Honoring Mr. Robert ``Bobby’’ Hickmanby Representative Keith Ellison
Posted on 2015-02-11
in the house of representatives
Wednesday, February 11, 2015
Mr. ELLISON. Mr. Speaker, I rise today in honor of Robert ``Bobby''
Hickman, to recognize his lifetime of persistently fighting for social
change and mentoring the youth of our community over many decades.
Born in St. Paul, Minnesota, Robert was a fourth-generation St. Paulite. His father was a descendant of the founders of Pilgrim Baptist Church and his mother came from a family of educators. Robert recognized the importance of his heritage and the deep rooted community ties that were instilled in him at an early age. Hickman served as a mechanical engineer in the Air Force and returned to St. Paul in the 1960's. It was during this tumultuous time of the civil rights movement that Robert became an activist within his community. In 1968 he founded the Inner City Youth League and served as the Executive Director for the next 20 years.
Robert believed in the importance of empowering and educating youth. The Inner City Youth League taught teenagers art, black history, music, and theater. He would sponsor forums to allow African-American youth to question city officials. He even ran a public television show called ``Black Voices'' and trained community members in video production.
Robert often came up with creative ways to protest the powers that be in his community. When the city of St. Paul razed houses for urban renewal he created community gardens out of the vacant plots. He advocated employment programs for young African-Americans, pushed for stronger schools, and protested profiling by police. After his work with Inner City Youth he teamed up with the advocacy and social services group The City Inc. in Minneapolis which opened one of the very first alternative schools in Minnesota.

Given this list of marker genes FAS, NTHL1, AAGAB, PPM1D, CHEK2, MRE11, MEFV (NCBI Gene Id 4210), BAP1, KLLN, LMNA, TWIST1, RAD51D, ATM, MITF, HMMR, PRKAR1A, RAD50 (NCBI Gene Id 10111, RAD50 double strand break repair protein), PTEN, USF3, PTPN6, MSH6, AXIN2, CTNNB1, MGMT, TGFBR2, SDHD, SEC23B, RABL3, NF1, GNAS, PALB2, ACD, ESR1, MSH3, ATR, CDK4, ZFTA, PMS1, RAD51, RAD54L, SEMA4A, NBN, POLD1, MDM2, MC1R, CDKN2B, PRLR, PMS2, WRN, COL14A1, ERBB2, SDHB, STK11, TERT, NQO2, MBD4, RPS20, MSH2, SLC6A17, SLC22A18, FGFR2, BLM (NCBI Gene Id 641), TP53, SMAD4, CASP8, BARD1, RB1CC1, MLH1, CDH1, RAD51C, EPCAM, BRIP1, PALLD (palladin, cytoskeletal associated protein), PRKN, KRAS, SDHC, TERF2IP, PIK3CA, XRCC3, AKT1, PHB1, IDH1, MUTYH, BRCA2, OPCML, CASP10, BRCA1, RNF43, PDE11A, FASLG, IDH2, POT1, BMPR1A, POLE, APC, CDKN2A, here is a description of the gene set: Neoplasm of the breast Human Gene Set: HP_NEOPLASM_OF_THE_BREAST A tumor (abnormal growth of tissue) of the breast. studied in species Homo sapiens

Robert was more than just an activist; he was truly a community leader. He wore many hats throughout his personal and professional life. He was a small business owner and even an occasional actor playing the role of Frederick Douglas in Minnesota's Juneteenth celebrations. He discovered Buddhism and made trips to Kenya and Ghana. Most recently he worked with the Cultural Wellness Center in Minneapolis with young men, many of whom were referred there by the criminal justice system.
Throughout Robert's life he always continued to overcome divisions between city officials and community members. He was able to overcome cultural, racial, and generational divides to unite people in finding common ground while consistently and persistently supporting the community's black youth.
Robert ``Bobby'' Hickman passed away on January 28, 2015 at the age of 79. His work to improve and inspire the lives of African-American youth will resonate in the hearts and minds of the community for generations to come. He viewed his life's work as a calling and there is no nobler calling than mentoring and empowering our nation's future.